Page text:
Libertarians are by nature opponents of government intervention in free enterprise. Their creed is entrepreneurial freedom is best for everyone, and quotas and regulations are poison. But what has happened in the German economy with regard to women’s participation has caused even impassioned libertarians to diverge from orthodoxy.
The male-dominated corporate world remained frozen in time. So outrageously little has been done for women’s progress that the German parliament has decided to act, and will vote Friday on a proposed law concerning a quota for women.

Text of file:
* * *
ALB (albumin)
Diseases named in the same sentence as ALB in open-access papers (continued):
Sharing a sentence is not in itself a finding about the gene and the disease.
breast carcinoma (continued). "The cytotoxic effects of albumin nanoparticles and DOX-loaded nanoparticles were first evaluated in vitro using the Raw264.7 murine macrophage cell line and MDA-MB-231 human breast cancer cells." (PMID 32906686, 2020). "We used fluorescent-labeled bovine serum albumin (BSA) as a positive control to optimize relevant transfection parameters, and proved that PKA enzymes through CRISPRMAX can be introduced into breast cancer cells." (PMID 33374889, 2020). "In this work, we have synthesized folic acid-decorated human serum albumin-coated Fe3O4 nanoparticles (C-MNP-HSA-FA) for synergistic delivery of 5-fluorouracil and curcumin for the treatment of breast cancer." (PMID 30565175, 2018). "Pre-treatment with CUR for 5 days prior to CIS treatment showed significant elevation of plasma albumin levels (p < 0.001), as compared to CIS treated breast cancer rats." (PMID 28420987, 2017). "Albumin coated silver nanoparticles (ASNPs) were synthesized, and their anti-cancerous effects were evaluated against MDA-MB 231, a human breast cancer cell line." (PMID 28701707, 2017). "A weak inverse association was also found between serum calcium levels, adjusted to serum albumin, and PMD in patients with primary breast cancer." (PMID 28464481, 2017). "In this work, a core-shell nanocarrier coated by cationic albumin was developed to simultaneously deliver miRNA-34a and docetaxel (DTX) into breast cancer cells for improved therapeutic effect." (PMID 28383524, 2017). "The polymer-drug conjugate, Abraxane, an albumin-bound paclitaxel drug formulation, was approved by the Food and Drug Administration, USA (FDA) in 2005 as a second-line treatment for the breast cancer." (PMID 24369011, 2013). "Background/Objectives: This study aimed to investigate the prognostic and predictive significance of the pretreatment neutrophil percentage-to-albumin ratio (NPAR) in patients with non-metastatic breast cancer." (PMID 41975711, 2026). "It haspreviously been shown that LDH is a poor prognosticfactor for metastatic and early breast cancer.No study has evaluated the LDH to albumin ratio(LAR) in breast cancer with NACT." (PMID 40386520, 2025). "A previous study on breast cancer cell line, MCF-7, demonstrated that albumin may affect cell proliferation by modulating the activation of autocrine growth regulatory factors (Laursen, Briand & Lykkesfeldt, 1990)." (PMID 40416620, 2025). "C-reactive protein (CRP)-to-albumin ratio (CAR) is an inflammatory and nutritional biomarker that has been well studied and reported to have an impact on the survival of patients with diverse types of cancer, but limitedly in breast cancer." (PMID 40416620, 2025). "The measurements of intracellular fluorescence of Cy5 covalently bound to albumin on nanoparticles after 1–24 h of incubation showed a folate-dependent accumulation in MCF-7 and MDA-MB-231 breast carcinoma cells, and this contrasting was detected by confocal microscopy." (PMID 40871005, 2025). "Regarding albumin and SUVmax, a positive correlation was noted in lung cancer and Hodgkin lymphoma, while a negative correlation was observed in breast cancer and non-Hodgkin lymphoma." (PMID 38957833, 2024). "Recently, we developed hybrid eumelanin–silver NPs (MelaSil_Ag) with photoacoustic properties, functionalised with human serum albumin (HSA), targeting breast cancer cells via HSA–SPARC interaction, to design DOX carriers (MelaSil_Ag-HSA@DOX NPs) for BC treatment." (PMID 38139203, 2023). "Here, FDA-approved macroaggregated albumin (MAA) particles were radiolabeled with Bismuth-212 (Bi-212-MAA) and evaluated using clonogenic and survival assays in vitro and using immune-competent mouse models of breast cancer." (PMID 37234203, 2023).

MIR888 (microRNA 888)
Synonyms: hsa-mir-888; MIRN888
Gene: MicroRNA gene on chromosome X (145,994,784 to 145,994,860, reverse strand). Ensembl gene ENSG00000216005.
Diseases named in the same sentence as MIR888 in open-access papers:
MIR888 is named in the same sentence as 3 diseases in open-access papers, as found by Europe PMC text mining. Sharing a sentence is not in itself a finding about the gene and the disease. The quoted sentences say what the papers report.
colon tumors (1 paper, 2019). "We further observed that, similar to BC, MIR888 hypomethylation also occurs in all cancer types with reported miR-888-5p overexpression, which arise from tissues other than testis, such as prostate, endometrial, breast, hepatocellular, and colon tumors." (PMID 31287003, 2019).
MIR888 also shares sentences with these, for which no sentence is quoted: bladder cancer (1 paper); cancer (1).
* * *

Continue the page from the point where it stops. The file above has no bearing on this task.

Part of the proposal mandates that women hold 30 percent of the seats on the supervisory boards of listed companies. Other companies will also have to take concrete steps to get more women into senior positions.
The issue of whether quotas work is up for debate. But in Germany, their introduction is certainly justified, as an emergency response to years of inactivity.
This legislation is not about wanting to increase regulation or introduce some sort of vague “good thing.” It is about something that should be a matter of course in a country that has a constitution that proclaims no one should be disadvantaged because of gender, but also has an economy dominated by men who see the corporate world as their fiefdom, as if it is a law of nature that they should be in charge.